Colin Knight began planning the trip two years earlier, while we were with Saudi Aramco. As Dhahran Dive Association members, we were heavily involved in scuba diving, and several of us had experience planning dive trips to locations such as the Red Sea, the Maldives, Oman, Vietnam and South Africa.
Whale shark and unidentified diver.
Exploring the waters of the Galapagos was a dream come true, offering the chance to swim with schools of hammerhead sharks, Galapagos sharks, whale sharks and seals. Two ocean currents, the cold Humbolt current from Antarctica in the south and a warm current coming from the north along the west coast of North America, collide in the Galapagos, stirring up the waters with nutrients. This supports an amazing array of marine life, large and small.
Barlow, Meier, Gopal, Niemeyer and Kochinski and I landed in Quito, Ecuador’s centrally located capital, to enjoy sites around that magnificent city and country for a few days before our flight to the islands. We pedaled several 10,000-foot mountain-bike trails near Otavalo, a town famous for a Saturday market where traditionally dressed indigenous people sell handicrafts.
Ecuador has an amazing variety of land forms, from the Pacific Coast to the Andes to the jungles of the Amazon headwaters. The Ecuadorian Andes include nine peaks that top 16,400 feet. (That compares with the highest peak in the Alps, Mt. Blanc, which stands 15,770 feet.)
One day we met at Mitad del Mundo, the official equator tourist site on the northern fringes of Quito. Speaking to other tourists at the site we found out that there are several “equator sites” several hundred yards apart, all claiming to be the real thing. Some of the group traveled to Guayaquil, on the coast, the stopping point for the flight from Quito that took all the rest of the party to San Cristobal. Located just south of the equator, it’s the easternmost isle of the Galapagos.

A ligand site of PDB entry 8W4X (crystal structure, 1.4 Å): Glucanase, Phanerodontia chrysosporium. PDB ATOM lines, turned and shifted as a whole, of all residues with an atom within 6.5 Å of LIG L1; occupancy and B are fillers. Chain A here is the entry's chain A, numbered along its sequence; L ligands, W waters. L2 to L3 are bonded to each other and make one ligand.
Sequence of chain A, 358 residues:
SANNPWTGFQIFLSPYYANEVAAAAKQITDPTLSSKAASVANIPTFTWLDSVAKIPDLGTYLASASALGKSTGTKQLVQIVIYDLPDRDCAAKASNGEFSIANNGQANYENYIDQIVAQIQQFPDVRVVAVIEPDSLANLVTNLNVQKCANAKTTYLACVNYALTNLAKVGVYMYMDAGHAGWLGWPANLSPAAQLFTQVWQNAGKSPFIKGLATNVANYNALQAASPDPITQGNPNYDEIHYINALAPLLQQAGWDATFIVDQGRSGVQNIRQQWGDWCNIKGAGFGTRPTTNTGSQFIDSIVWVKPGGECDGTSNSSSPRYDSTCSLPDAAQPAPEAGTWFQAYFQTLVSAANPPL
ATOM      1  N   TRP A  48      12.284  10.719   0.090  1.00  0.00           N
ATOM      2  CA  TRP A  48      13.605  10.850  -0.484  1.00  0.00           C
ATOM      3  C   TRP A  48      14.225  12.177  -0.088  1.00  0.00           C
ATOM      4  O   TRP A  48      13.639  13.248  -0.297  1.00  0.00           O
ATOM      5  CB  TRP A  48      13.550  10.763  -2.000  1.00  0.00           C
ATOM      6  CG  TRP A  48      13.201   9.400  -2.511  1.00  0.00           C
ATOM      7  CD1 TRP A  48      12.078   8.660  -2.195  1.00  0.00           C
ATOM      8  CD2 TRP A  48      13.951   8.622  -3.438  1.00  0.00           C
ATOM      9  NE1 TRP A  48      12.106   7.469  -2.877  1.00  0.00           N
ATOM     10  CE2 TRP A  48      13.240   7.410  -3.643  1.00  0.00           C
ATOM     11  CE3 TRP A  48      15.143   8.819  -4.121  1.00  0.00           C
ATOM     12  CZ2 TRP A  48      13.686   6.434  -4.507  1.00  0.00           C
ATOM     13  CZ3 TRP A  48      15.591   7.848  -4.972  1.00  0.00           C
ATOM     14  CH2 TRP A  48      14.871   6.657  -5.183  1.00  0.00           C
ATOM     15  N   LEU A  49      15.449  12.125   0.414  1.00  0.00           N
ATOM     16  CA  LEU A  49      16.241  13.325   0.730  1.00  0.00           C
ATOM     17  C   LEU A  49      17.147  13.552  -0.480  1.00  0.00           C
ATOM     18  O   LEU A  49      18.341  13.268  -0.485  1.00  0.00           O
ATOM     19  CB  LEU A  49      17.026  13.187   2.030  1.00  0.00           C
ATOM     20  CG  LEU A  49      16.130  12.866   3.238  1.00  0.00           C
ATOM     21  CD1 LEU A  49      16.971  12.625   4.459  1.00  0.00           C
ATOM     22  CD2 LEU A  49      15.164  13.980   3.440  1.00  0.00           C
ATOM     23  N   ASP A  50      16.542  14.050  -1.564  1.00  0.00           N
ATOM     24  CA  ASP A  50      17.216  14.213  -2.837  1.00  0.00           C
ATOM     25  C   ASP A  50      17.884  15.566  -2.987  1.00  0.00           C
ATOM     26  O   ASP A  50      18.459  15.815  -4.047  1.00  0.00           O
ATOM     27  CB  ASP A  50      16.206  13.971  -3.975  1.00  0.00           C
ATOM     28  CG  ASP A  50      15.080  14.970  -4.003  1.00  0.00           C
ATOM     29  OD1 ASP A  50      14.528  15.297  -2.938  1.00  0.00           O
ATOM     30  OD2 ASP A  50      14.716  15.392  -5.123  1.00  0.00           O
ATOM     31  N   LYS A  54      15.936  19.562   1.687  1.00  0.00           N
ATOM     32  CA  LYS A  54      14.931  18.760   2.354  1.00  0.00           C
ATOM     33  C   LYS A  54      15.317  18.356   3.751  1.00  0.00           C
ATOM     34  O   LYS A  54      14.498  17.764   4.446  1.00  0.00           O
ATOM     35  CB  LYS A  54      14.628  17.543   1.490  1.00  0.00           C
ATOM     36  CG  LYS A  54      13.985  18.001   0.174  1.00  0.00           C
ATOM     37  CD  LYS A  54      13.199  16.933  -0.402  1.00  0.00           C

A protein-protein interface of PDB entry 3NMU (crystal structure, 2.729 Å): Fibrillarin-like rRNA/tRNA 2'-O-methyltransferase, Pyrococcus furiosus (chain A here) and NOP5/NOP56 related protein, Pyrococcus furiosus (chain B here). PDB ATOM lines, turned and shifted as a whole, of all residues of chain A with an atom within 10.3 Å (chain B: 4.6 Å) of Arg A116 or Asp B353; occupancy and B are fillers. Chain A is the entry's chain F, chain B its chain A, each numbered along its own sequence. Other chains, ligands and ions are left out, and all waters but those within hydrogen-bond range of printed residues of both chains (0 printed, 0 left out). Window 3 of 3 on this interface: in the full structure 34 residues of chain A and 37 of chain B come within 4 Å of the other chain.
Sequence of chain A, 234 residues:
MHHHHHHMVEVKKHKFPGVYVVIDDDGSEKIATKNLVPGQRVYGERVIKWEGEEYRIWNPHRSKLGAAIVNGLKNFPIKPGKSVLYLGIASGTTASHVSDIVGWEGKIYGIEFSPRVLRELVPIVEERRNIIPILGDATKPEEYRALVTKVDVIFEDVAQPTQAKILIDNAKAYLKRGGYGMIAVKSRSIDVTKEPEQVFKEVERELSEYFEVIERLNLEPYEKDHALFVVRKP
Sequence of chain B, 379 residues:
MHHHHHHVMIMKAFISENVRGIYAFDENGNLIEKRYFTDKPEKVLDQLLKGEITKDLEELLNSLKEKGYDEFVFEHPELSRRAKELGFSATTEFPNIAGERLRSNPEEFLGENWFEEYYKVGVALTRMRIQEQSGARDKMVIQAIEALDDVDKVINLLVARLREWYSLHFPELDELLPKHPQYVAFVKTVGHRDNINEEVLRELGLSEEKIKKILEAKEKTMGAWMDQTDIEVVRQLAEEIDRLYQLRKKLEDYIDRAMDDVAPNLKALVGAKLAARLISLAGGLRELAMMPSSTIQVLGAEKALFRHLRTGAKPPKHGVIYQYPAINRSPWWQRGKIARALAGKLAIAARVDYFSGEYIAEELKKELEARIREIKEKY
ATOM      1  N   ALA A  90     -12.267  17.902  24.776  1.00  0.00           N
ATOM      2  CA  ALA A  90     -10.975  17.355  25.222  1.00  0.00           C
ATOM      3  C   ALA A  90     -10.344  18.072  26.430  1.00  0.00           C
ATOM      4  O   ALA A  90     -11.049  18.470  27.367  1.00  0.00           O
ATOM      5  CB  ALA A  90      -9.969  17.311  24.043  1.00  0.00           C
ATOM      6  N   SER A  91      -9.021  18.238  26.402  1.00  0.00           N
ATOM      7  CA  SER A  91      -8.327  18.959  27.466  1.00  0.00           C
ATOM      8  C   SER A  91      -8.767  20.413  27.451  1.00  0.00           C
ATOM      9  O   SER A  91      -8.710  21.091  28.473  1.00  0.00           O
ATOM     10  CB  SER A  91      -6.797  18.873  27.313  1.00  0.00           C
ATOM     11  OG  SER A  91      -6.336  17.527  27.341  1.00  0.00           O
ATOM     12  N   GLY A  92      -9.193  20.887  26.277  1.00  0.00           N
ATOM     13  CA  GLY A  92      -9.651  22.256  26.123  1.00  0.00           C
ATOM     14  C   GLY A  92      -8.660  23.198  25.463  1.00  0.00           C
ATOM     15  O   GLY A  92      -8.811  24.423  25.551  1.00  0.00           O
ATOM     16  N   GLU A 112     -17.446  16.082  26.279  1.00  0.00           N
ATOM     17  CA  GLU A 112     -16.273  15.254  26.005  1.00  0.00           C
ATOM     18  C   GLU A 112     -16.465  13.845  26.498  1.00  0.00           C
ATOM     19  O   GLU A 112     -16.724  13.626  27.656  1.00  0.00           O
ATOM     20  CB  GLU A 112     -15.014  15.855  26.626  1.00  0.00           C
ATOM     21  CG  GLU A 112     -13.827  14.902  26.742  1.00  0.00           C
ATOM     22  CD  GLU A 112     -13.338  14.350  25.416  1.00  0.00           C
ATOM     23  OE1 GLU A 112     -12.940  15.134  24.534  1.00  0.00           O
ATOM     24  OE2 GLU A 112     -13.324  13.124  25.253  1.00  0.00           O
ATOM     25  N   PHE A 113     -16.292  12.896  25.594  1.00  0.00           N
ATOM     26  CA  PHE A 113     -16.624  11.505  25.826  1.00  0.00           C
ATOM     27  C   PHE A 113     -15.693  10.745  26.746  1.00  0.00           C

After greeting old friends and acquaintances and introducing ourselves to the five other travelers, we boarded MY Deep Blue, the 106-foot vessel with beds for 16 passengers that was “home” for the next week. We sailed to the other side of San Cristobal for our pre-dive safety check. There, friendly seals chased our bubbles and stared into our masks, taking a close look at the aliens in scuba gear.
After a day diving at San Cristobal, we took a long, overnight trip to Wolf Island north of the equator. Descending in our scuba gear we were amazed to find schools of hammerhead sharks, eagle rays and dolphins. At Darwin’s Arch, a bit of land that juts out of the water a little farther north, we encountered numerous whale sharks, more hammerheads, turtles and morays. As divers we had hoped for an up-close look at whale sharks and to our amazement we had many chances over the nest several days. Whale sharks are the largest fish species; they are slow-moving filter feeders, and are no threat to anything except the plankton they eat and can grow to 62 feet (ours were typically 30 to 40 feet). At Marshal Cape, we were thrilled to see mantas circling around while feeding – also on plankton, and schools of barracudas.